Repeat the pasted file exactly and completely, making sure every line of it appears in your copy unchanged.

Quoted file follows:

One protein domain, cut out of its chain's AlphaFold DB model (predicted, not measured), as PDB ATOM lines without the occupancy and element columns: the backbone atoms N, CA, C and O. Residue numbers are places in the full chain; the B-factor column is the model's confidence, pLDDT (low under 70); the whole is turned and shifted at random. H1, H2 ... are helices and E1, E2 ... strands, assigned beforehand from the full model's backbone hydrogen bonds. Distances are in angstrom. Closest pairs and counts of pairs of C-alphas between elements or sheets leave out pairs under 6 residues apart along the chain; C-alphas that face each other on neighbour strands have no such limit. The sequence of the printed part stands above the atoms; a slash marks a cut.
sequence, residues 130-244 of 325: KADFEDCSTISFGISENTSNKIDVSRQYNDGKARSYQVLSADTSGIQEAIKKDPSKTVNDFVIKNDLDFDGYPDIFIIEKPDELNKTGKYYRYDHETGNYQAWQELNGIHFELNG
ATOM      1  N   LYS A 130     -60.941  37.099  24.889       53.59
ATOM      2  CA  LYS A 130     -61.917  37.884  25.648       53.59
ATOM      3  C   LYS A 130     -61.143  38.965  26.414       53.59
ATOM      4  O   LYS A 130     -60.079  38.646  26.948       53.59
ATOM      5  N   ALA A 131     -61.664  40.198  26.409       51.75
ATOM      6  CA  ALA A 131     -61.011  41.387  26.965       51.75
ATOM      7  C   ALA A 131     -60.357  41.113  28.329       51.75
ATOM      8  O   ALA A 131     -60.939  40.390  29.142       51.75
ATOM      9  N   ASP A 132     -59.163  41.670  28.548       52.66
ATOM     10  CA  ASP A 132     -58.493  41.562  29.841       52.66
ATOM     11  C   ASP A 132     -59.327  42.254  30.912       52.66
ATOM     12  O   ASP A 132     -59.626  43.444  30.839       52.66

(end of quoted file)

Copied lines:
One protein domain, cut out of its chain's AlphaFold DB model (predicted, not measured), as PDB ATOM lines without the occupancy and element columns: the backbone atoms N, CA, C and O. Residue numbers are places in the full chain; the B-factor column is the model's confidence, pLDDT (low under 70); the whole is turned and shifted at random. H1, H2 ... are helices and E1, E2 ... strands, assigned beforehand from the full model's backbone hydrogen bonds. Distances are in angstrom. Closest pairs and counts of pairs of C-alphas between elements or sheets leave out pairs under 6 residues apart along the chain; C-alphas that face each other on neighbour strands have no such limit. The sequence of the printed part stands above the atoms; a slash marks a cut.
sequence, residues 130-244 of 325: KADFEDCSTISFGISENTSNKIDVSRQYNDGKARSYQVLSADTSGIQEAIKKDPSKTVNDFVIKNDLDFDGYPDIFIIEKPDELNKTGKYYRYDHETGNYQAWQELNGIHFELNG
ATOM      1  N   LYS A 130     -60.941  37.099  24.889       53.59
ATOM      2  CA  LYS A 130     -61.917  37.884  25.648       53.59
ATOM      3  C   LYS A 130     -61.143  38.965  26.414       53.59
ATOM      4  O   LYS A 130     -60.079  38.646  26.948       53.59
ATOM      5  N   ALA A 131     -61.664  40.198  26.409       51.75
ATOM      6  CA  ALA A 131     -61.011  41.387  26.965       51.75
ATOM      7  C   ALA A 131     -60.357  41.113  28.329       51.75
ATOM      8  O   ALA A 131     -60.939  40.390  29.142       51.75
ATOM      9  N   ASP A 132     -59.163  41.670  28.548       52.66
ATOM     10  CA  ASP A 132     -58.493  41.562  29.841       52.66
ATOM     11  C   ASP A 132     -59.327  42.254  30.912       52.66
ATOM     12  O   ASP A 132     -59.626  43.444  30.839       52.66